Mad Swine: The Beginning

This is one of those books that I can’t tell if I liked it or not. The genesis idea is interesting; swine flu vaccines mutate and turn people into crazy monsters. I guess my first point of mild contention comes with the whole sleeping-at-night-to-regenerate. Instead adding another layer of fear, it just sort of made me think the author was maybe trying to hard to give his monsters some invincibility. you have raging crazy people who want to eat you–that’s enough to scare the shit out of anybody. Why do they have to be so hard to kill, for such a vague reason?

Second thing that bugged me. Everybody in this book has a gun. Everybody in this book, save for a few minor characters, has extensive experience with guns. Cops. Soldiers. Hunters. More hunters. More soldiers. Where are the regular people? There are insanely vast amounts of bullets. Everybody can shoot pretty much on target, except, oddly, the one dude who should be able to shoot a target–the patrol cop.

There are no real female characters in this book, save for a doomed secretary, a doomed daughter, a doomed wife, a meek nurse, and two hot lesbians who appear in one scene. Sausage-fest, totally. Every character with a vagina, save for those mentioned above (and a straggler who appears at the end of the book and serves no other purpose and a half-hearted attempt at evoking sympathy) dies.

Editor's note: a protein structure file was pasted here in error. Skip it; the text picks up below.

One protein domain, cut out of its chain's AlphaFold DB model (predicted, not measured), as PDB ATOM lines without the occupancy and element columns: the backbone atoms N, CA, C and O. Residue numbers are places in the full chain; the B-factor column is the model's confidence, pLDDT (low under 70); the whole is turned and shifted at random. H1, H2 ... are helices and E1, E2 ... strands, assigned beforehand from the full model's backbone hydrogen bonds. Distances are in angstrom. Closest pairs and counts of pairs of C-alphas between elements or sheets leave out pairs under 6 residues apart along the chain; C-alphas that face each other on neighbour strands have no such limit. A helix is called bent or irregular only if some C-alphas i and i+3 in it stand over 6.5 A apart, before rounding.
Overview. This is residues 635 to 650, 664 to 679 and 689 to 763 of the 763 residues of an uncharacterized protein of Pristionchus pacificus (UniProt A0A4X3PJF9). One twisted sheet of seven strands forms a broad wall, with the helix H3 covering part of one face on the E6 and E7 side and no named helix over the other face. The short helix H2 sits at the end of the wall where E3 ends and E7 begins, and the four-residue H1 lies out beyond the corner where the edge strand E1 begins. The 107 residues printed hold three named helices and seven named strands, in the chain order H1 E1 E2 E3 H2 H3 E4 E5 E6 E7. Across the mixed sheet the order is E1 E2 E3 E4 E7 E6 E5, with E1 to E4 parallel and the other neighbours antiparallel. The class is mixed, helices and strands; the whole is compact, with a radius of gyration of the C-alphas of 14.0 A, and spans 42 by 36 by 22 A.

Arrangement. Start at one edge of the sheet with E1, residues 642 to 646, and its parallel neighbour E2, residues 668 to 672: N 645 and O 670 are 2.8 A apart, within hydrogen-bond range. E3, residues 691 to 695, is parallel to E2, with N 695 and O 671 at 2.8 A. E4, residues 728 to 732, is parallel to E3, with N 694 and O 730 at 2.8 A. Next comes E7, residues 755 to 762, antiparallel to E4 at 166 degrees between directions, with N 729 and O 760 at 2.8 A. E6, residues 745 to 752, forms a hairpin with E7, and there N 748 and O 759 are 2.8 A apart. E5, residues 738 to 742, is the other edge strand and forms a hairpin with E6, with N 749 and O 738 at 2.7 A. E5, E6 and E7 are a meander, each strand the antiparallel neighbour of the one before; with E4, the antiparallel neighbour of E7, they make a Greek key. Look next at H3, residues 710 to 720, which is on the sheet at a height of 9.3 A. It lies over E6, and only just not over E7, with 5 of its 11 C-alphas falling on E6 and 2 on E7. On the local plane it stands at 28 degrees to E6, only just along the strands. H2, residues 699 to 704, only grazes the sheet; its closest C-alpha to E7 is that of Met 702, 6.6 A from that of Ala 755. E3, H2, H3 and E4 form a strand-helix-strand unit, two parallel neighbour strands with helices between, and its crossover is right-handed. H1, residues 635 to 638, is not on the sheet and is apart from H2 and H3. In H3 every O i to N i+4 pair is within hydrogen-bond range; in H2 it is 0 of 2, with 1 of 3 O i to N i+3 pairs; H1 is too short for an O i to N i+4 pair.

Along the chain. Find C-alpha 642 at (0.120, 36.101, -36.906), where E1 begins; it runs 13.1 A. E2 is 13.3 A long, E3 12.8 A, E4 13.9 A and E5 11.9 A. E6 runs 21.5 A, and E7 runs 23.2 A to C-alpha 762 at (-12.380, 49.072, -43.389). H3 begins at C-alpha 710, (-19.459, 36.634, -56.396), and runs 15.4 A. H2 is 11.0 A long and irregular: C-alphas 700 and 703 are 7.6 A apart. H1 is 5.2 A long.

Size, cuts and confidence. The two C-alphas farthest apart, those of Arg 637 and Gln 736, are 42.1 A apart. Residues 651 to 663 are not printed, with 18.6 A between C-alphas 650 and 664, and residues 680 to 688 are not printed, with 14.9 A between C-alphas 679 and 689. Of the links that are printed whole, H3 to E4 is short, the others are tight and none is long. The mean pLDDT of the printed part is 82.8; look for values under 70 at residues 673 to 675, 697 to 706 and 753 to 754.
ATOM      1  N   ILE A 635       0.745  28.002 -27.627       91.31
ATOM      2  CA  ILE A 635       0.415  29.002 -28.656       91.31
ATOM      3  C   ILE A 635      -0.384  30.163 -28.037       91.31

I couldn’t sympathize with the main character very much. He went from determined father, to grieving dad, to heartless militant in no time flat. The blurb promises some dark character development, all in the name of love for his family, but Matt pretty much stayed on an even keel the whole story. He never did anything that would impress me.

I did, however, feel that the author handled the post-apocalyptic situations well. There will be assholes who demand fealty. Violence. Power struggles. I ended up wondering if I could survive in a lawless society, where the rules are created by those who have the most firepower and minions.

I don’t know if I would recommend this book to a friend. The writing is sort of flat. Over-edited, might be a good way to describe it. There are long conversations between characters planning schedules and discussing how many bullets, what kind of bullets, and so on. For looooong stretches of pages, nothing happens.

Mad Swine may not be the best book I’ve read over the last few days, but it was definitely interesting.


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